“Looking for the perfect blend of relatable characters, fascinating history, intriguing mystery, and strong faith. Look no further than Miracle at the Mission. Lewis’ vivid descriptions of the California coast will sweep you away on this epic adventure.”— Leslea Wahl, author of The Perfect Blindside and other faith-based novels for teens.
“Lewis is a talented author who has succeeded hugely with Miracle at the Mission. … When you turn the final page, you think: if this doesn’t bring our youth back to the faith, what will?”–Brian J. Gail, best-selling author of the American Tragedy in Trilogy series (Fatherless, Motherless, and Childless)
“With mystery, adventure, intrigue, and elements of faith, this is a fantastic story. … The amazing setting details of various places in California work so well, helping me to visualize each scene. But I especially loved the bits of history concerning various things, including this humble and selfless saint—who is unfortunately often misunderstood today. Having fallen in love with the Native American people, St. Serra did so much to support and protect them.”–Theresa Linden, author of Tortured Soul and other award-winning Catholic fiction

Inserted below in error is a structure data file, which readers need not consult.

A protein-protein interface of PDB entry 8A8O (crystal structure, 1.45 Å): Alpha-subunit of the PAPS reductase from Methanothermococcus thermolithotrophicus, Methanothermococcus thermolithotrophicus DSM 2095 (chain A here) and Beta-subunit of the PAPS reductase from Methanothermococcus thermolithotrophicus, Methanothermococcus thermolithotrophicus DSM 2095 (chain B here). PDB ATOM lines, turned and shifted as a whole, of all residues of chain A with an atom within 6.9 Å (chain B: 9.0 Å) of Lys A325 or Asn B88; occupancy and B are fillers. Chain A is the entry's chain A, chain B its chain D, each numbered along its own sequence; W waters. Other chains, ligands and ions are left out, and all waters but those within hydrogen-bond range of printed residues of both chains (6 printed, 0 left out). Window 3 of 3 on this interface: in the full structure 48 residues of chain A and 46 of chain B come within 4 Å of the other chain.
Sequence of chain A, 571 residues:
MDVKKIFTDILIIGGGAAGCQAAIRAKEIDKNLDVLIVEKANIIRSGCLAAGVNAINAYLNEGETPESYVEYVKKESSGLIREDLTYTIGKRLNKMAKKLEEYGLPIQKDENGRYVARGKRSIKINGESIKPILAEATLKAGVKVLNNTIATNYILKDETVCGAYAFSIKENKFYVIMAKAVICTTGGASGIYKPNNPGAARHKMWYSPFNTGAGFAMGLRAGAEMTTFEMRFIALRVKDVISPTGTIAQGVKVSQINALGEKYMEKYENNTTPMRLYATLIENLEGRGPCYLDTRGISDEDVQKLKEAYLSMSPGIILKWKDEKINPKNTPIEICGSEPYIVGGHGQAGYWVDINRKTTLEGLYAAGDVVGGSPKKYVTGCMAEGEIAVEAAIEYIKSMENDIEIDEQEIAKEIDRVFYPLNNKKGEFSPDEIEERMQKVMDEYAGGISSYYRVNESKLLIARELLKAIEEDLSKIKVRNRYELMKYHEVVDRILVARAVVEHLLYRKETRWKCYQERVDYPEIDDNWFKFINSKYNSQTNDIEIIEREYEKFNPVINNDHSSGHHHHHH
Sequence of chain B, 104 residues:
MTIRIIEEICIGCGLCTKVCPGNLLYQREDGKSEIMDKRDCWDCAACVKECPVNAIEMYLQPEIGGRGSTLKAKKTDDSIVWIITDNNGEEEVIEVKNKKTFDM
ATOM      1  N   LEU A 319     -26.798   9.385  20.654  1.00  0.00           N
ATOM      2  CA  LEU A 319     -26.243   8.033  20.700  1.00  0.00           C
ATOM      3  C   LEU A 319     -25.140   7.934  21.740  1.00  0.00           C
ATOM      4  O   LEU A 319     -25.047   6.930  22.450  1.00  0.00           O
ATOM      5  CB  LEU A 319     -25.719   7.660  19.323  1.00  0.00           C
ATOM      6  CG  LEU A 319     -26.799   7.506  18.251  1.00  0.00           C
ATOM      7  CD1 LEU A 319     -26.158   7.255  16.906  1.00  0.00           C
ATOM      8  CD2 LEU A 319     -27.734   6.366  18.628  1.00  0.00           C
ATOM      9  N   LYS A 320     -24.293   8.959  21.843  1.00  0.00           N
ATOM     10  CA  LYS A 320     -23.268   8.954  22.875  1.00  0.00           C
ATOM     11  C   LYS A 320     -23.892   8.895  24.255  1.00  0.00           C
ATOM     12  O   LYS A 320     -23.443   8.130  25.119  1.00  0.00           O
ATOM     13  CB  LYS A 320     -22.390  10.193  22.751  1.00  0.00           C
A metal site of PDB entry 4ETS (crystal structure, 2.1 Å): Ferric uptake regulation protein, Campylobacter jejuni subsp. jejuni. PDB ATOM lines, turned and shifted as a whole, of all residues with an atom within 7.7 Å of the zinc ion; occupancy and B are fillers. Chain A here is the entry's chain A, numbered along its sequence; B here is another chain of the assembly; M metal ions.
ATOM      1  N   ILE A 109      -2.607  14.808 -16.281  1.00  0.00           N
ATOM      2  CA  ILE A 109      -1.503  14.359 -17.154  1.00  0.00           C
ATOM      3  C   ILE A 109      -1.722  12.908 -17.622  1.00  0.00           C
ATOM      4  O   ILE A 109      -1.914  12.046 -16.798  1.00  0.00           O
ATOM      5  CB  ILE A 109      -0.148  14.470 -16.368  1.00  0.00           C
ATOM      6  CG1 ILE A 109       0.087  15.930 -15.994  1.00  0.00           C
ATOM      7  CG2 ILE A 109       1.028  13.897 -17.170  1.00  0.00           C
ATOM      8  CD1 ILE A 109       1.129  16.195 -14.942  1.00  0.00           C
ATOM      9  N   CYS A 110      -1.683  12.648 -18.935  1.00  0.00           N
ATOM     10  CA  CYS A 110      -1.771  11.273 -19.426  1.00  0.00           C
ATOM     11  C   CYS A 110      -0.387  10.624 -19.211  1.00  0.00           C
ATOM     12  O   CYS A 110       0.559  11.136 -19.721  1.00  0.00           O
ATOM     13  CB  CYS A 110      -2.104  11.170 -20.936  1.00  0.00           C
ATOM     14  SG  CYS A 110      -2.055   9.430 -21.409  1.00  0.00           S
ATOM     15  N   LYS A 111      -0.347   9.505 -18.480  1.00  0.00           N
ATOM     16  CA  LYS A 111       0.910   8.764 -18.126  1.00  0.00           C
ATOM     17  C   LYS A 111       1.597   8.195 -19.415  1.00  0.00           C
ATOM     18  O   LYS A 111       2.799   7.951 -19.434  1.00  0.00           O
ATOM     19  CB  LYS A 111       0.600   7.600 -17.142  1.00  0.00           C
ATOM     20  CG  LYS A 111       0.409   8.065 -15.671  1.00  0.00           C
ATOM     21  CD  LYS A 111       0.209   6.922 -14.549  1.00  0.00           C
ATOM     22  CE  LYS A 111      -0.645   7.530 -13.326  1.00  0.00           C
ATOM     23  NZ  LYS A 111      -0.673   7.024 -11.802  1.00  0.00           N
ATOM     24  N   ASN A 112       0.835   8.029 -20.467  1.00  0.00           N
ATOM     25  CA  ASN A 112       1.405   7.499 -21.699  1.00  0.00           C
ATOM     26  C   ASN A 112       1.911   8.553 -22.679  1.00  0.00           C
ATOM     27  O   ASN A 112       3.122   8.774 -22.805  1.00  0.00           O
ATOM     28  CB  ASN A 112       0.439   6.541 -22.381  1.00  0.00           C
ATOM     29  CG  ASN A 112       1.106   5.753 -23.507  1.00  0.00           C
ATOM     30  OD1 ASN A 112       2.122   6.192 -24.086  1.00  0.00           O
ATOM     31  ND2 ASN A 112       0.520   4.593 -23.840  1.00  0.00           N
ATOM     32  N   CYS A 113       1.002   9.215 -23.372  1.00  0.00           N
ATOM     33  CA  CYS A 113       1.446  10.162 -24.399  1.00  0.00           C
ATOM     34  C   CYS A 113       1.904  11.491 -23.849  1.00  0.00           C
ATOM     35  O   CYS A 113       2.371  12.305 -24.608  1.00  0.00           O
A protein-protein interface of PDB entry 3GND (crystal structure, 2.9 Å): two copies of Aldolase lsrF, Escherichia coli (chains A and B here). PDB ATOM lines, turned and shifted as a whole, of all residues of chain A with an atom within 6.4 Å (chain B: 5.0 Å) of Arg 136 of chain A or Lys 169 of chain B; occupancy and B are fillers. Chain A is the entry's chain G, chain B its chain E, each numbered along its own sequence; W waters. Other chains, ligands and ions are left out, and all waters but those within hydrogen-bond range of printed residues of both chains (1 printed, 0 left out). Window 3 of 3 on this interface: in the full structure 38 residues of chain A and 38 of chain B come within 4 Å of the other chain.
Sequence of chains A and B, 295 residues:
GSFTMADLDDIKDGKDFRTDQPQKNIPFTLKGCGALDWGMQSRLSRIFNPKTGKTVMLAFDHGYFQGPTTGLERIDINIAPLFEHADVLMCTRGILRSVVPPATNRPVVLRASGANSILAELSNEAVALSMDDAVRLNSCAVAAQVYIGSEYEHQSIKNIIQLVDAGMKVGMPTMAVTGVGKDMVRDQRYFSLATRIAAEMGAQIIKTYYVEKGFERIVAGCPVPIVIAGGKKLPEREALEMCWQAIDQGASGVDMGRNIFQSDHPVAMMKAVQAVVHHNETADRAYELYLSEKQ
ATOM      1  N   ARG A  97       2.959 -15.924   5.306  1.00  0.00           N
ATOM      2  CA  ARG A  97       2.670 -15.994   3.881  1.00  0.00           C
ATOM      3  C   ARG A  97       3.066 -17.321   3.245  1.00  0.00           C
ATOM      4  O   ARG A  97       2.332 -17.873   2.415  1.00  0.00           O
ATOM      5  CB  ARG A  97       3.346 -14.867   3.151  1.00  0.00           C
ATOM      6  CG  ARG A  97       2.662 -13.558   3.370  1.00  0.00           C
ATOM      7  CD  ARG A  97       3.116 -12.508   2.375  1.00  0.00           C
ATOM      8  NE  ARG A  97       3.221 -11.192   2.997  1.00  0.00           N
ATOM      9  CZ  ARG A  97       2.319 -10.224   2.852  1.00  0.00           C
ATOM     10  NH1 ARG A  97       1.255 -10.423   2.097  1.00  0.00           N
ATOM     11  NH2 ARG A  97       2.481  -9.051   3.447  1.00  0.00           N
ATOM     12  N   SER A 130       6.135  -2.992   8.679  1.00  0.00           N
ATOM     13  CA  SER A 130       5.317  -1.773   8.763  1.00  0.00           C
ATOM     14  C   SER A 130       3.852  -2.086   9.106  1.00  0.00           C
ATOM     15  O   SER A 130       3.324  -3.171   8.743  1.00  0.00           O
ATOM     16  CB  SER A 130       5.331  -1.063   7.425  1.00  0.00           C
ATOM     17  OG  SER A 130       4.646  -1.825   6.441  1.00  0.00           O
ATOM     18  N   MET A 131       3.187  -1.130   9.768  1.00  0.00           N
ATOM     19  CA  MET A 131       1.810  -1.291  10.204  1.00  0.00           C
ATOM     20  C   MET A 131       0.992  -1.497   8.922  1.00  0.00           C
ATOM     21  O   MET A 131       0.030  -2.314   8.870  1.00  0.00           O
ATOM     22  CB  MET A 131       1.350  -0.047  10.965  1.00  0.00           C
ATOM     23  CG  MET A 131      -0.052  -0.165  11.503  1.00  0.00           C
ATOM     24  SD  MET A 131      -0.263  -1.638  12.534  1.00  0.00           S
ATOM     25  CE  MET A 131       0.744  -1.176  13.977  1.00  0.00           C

“Very Timely … Lewis has a true knack for taking a timeless, traditional world and pulling it forward into the present culture. … Truly a MUST read for anyone who attended an all-boys prep school. … and I enjoyed the suspense!”–Pete DiMaio, husband & father of seven, President of Pennsylvanians for Human Life, Speaker, and Business Owner
“This book surprised me. … I admit I really enjoyed it. … The friendship between Joe and Pete, and Pete’s brother Luke [and] their dynamic interactions are masterfully written. … I absolutely loved the history of California, the Missions, and St. Junipero Serra. It made a good story a great one. … This is an excellent read.”–Steven R. McEvoy, Book Reviews and More